You can never totally forget how to play the guitar, however, after taking many months or even years off, your theoretical knowledge won’t be as solid and your skills won’t be as sharp.
However, after just a few months of repeated playing again, you can get back to where you were before.
A lot of people like to compare it to riding a bike. Riding a bike after a lot of time off is a lot easier than playing the guitar. While the two are similar, they’re not quite the same.
You can easily pick up riding a bike again without even thinking about it, but when it comes to the guitar, it’s going to take at least 3-4 months to get back exactly to where you were before in terms of total skill level.
A lot of people like to say that you forget EVERYTHING, but really you don’t. Your skill just isn’t quite as sharp, depending on how long you’ve taken time off, and for how long you previously played.
The following guideline describes what happens to me – someone who has played for 15 years – when I stop playing guitar for an extended period of time.
At One Week
In my experience, taking time off for a week is enough for my playing to feel just a little bit rusty.
- My alternate picking technique diminishes a bit, and it takes a solid 30-minute warm-up before I’m back to where I was before.
- My arpeggios get messier
- Knowledge of chords, scales, and other music theory concepts stays the same.
At One Month
- After a month, complicated songs and exercises I used to be really good at, start to feel a little frustrating but aren’t completely insurmountable.
- If I’m doing Chromatic string-skipping exercises, I might have to drop the metronome down by 20 BPM and practice there for a day or two.
- Knowledge of chords, scales, and other music theory concepts is still intact, however.
- The calluses on my fingers start to go away, and then when I go back to a day where I’m doing a lot of bending, my fingers start to hurt again.
After Six Months
- At this point, all of the problems mentioned above exacerbate, however, of course, nothing is totally lost.
- I start to forget music theory concepts I was working on, for instance, the order of semi-tones and whole-tones in a particular mode or scale. If the knowledge wasn’t totally memorized and established at this point, it starts to slip away.
- My alternate picking, string skipping, and arpeggios don’t sound nearly as solid.
- At this point, the calluses on your fingering hand almost disappear altogether, and if you have one day of vigorous playing, your fingers will start to hurt again like you’re brand new to the instrument.
One Year And Beyond
- One thing I noticed when I stopped playing guitar as much is that my ability to play fast triplets on the Low E-string – for instance, the type of guitar playing that’s utilized in metal where the player chugs on the Lowest strings very fast – starts to degrade. I can’t play songs like that without practicing them slowly.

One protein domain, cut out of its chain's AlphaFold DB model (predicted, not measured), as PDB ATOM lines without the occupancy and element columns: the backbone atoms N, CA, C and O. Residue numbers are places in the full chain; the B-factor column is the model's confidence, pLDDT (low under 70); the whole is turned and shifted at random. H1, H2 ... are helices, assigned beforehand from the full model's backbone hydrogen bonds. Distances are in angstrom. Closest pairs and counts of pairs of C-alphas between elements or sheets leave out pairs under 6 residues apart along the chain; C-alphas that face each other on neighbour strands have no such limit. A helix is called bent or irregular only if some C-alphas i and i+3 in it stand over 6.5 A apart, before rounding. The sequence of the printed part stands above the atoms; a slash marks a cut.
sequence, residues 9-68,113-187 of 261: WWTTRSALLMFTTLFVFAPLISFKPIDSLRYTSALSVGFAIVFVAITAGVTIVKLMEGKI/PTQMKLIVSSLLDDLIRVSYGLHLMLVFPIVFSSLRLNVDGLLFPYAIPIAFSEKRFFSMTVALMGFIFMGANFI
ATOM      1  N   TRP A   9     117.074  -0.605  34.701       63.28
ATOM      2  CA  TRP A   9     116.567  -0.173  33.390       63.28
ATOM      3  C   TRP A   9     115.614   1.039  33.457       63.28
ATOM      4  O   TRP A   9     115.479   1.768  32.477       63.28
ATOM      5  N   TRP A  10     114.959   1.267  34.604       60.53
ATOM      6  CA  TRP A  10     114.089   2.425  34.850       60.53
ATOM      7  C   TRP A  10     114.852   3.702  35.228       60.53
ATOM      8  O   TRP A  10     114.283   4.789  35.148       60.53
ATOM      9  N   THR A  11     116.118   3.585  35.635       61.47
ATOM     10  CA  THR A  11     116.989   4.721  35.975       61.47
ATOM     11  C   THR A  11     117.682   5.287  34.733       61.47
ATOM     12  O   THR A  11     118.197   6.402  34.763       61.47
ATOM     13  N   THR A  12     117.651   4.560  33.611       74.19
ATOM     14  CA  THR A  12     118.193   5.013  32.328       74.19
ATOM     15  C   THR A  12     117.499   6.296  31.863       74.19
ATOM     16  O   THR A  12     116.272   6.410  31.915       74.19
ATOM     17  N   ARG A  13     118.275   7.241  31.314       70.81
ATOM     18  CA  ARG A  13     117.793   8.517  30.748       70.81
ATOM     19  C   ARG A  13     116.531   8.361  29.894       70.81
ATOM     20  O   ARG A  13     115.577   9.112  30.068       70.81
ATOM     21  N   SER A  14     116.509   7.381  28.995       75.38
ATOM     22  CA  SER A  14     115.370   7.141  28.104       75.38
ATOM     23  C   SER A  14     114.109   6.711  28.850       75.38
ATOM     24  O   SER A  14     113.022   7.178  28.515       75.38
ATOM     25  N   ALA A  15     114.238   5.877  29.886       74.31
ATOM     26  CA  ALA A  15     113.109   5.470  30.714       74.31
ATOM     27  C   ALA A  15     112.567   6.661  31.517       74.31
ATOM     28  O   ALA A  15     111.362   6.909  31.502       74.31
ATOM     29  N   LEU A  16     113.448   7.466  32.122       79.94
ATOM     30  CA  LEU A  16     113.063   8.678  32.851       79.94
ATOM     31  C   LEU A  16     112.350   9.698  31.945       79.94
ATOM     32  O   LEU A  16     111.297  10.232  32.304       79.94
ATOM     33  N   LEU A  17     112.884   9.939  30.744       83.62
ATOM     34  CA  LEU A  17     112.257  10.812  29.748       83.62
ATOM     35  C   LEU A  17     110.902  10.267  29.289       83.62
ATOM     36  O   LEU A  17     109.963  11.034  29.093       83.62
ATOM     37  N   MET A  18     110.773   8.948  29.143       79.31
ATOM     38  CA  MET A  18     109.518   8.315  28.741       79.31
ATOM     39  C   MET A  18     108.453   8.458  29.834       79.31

- Music theory concepts that I didn’t memorize completely like the back of my hand start to slip away, including the order of Major and Minor chords in the Major Scale, assuming I haven’t been using this knowledge at all.
- Calluses on the fingering hand are completely gone. Building up the calluses again will take a bit of work. After a day of rigorous playing, I might have to take 2-3 days off just to give my finger-tips a break.
As I mentioned at the beginning of the article, even though many of your skills start to deteriorate after a long period of time away from playing the instrument, the amazing thing is that it’s not that hard to bring your skills back to where they were and for a scientific reason.
Why You Don’t Completely Forget How to Play The Guitar
The human brain has what’s called neural pathways, which means that once you’ve already learned a skill, those pathways are already formed.
It’s kind of like a grass-path. When people walk on the same area of grass over and over again, eventually, a path will form to the point where the grass no longer grows.
Using this metaphor, the path is like your skill, and the growing-grass is your memory of that skill starting to disappear.
If people stop using that path for 6 months and longer, the grass will slowly start to come back. It might even take much longer, but it will happen.
Playing the guitar is similar.
My Experiences With Taking Time Off From The Guitar
In this tutorial, I’m going to discuss my own experiences with guitar-playing and taking time off, and how it affected my skills, and then I’m going to run through a practice routine that I used to quickly get my skills back to where they were before taking time off.
From the period between 2015 and 2017, I stopped playing the guitar while I was getting my undergraduate degree and I was more focused on other goals.
However, in 2017, I discovered Garageband and the software reignited my passion for music because I realized all of the amazing ways that I could utilize my skills using Apple’s software. From there, it took me only around 3-4 months of playing to get back to where I was before I took my break.
In other words, if you’re worried about what the effect of taking time off will have on your guitar playing skills, know that you won’t be as good after you’ve taken time off. It’s a lot like going to the gym, in the sense that you will lose it.
However, the difference between growing muscle in the gym and playing the guitar is that if you completely stop hitting the weights, you’ll lose everything. It will be a lot easier to get back to where you were before after getting into it again, but you still will lose everything.